3. Any amount paid under this insurance will reduce any amount an insured may be paid under the policy's LIABILITY INSURANCE.
While the policy is perhaps guilty of an indiscriminate use of boldface type, it is difficult to see how this section could have been drafted in a manner more likely to be understood by an ordinary purchaser of insurance. Section 2 states very clearly that any recovery will be reduced by sums received from other sources. The words of the offset clause admit of only one reasonable construction: the $22,500 the Millers received from Colonial must be deducted from the $50,000 payable by Farmers Alliance.
The Millers attempt to find ambiguity in the location of the offset clause. This is a plausible approach, as the Montana Supreme Court has, on occasion, found ambiguity resulting from the placement of language within insurance policies. In Jacobson v. Implement Dealers Mut. Ins. Co., 196 Mont. 542, 640 P.2d 908, 912 (1982), for instance, the court voided a clause excluding uninsured motorist coverage where the policyholder was injured in a car that was not insured, because the clause "is lost in the myriad of verbiage that makes up the insurance contract. This particular exclusion clause would be unnoticeable by the average policyholder and can, therefore, never constitute an express waiver."
This case is not Jacobson. The Millers' auto insurance policy, including all endorsements, comprises 11 pages of text. The uninsured motorist endorsement occupies pages 10 and 11; the offset clause is on page 11. The offset clause appears in a logical position within the uninsured motorist endorsement, which in turn occupies a logical position within the policy as a whole. The offset clause is not lost in a "myriad of verbiage" in the sense that it is inserted in the midst of a number of confusing or unrelated provisions; the clause is set off under the heading "OUR LIMIT OF LIABILITY" right at the top of page 2 of the endorsement. Neither is the clause lost in a "myriad of verbiage" in the sense that it is contained in a document too long for the average policyholder to read in one sitting; we do not believe the Montana Supreme Court would relieve insurance buyers of the responsibility of reading a contract 11 pages long. Nor does the mere fact that a provision appears on the last page of a policy render the provision unenforceable; something has to be near the end.
The Millers would also find ambiguity in the fact that the offset clause is not mentioned on the policy's declaration page. The declaration states that the Millers have purchased $50,000 of uninsured motorist coverage, but does not disclose that this amount may be reduced by sums received from other sources. The Millers claim that the offset clause is void because "[o]ne has to read a provision within the body of the endorsement to try to figure this out." Response Brief of Appellees at 18. The district court found this omission critical: "[I]f Farmers Alliance intended the subject policy to pay only the difference between what its insured receives from an insured tortfeasor and the limit set forth in the uninsured motorist endorsement, then Farmers Alliance should have drafted the policy accordingly." Farmers Alliance Mut. Ins. Co. v. Miller, No. CV-86-237-GF, at 3 (D.Mont. Aug. 24, 1987). No Montana court has adopted this reasoning; a similar holding applying Montana law has been reached only by another federal district court. Transamerica Ins. Group v. Osborn, 627 F. Supp. 1405, 1408-09 (D.Mont. 1986).
To accept this argument would rob the declaration page of any value. If omission of a policy provision from the declaration page renders the policy ambiguous, the declaration page would have to duplicate the policy in its entirety. The declaration page is intended to give the policyholder an overview of the major aspects of the policy; it loses its utility if every provision must be included in full. We do not believe that the Montana Supreme Court would reach a result that would have the effect of depriving Montana policyholders of this useful device.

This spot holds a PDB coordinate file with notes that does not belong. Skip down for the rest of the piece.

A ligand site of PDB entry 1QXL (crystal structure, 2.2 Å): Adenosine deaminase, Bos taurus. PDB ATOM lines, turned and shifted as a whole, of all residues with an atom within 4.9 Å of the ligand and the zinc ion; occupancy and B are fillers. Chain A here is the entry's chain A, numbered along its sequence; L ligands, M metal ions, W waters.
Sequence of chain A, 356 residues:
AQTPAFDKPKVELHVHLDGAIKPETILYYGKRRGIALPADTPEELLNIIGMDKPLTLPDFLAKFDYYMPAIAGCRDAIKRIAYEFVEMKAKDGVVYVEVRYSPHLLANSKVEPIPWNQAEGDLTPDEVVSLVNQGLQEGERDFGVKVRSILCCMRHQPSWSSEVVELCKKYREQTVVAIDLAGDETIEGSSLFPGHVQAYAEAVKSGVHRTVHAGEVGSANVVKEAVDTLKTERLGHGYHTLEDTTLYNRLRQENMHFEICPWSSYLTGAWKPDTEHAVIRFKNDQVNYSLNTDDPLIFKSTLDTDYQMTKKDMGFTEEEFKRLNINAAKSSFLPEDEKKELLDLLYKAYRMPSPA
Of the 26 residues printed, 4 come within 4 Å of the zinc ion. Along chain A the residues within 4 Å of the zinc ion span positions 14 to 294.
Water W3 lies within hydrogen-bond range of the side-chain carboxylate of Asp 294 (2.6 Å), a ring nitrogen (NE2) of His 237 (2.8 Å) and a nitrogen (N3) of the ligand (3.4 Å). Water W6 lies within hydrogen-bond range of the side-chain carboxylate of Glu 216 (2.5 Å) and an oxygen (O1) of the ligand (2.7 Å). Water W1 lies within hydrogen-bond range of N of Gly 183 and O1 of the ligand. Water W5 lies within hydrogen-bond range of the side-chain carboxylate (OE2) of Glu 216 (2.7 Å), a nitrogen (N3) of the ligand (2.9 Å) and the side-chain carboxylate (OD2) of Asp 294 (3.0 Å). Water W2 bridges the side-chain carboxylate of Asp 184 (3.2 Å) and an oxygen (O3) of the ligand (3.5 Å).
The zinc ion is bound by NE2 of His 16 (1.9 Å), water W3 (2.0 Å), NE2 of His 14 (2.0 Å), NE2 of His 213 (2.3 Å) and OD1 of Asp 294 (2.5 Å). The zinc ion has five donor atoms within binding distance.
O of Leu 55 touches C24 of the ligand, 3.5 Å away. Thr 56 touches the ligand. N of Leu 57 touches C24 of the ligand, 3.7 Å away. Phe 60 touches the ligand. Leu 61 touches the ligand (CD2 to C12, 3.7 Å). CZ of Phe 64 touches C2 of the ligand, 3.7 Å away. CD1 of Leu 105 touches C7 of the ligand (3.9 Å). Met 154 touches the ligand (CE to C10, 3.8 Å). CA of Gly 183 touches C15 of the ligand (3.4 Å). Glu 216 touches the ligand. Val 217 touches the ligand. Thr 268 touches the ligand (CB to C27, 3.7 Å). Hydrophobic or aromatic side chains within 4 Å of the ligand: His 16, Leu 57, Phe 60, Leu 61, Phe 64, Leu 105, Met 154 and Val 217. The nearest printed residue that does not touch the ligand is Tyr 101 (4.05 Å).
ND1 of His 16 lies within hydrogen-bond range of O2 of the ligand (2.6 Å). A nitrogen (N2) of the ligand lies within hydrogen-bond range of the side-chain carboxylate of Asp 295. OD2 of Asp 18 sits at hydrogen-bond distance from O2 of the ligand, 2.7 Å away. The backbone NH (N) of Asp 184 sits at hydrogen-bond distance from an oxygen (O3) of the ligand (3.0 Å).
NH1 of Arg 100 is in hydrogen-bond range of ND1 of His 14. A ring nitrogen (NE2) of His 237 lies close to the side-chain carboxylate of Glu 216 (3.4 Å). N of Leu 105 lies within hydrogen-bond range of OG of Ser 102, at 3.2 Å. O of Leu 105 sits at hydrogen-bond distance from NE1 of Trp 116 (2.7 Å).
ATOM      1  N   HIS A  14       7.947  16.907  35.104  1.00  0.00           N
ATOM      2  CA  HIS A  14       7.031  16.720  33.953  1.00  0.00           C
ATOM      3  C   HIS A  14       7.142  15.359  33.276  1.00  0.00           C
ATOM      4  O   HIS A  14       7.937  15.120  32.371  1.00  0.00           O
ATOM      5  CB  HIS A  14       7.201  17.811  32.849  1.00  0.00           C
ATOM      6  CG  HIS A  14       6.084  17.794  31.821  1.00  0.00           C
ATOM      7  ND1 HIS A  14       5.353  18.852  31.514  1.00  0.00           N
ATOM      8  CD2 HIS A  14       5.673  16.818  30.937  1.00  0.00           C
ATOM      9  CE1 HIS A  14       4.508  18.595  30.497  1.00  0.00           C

Finally, the Millers point to the fact that the district courts below and in Osborn held the provisions in question to be ambiguous; these findings, they argue, establish that reasonable people may reach different interpretations of the clause's meaning. This contention confuses two levels of disagreement: disagreement as to the meaning of the clause and disagreement as to whether or not the clause is ambiguous. Reasonable disagreement as to a clause's meaning establishes that it is ambiguous; disagreement as to the clause's ambiguity cannot itself establish ambiguity. Disagreement as to the existence of a thing cannot prove its existence, whether the thing is ambiguity or anything else.
Neither the offset clause nor the policy as a whole is ambiguous. We turn to the Millers' second claim, that the clause is void as contrary to the public policy of Montana.
B. Public Policy
Companies selling auto insurance in Montana must offer uninsured motorist coverage. Mont.Code Ann. § 33-23-201(1) (1987). The Montana Supreme Court has interpreted this provision as expressing the legislature's intent that uninsured motorist coverage serve as a surrogate for an uninsured tortfeasor's missing liability insurance. Recovery under an uninsured motorist clause thus cannot be subject to any offsets to which the tortfeasor himself would not have been entitled. See, e.g., Sullivan v. Doe, 159 Mont. 50, 495 P.2d 193, 198-99 (1972) (holding that uninsured motorist coverage cannot be reduced by workers' compensation received). The court has therefore consistently voided clauses purporting to reduce or exclude uninsured motorist coverage. See, e.g., id., 495 P.2d at 199-200 (voiding an offset clause functionally identical to clause at issue here). See also Guiberson v. Hartford Casualty Ins. Co., 217 Mont. 279, 704 P.2d 68, 74 (1985) (voiding clause excluding coverage where car used without consent of owner) ("This Court does not support provisions placed on uninsured motorist coverage which restrict or thwart available liability coverage that the insured would be entitled to in an accident.") Jacobson v. Implement Dealers Mut. Ins. Co., 196 Mont. 542, 640 P.2d 908, 911 (1982) (voiding clause excluding coverage where insured occupied a car different from insured car). The Millers claim that their case fits neatly at the end of this line of precedent.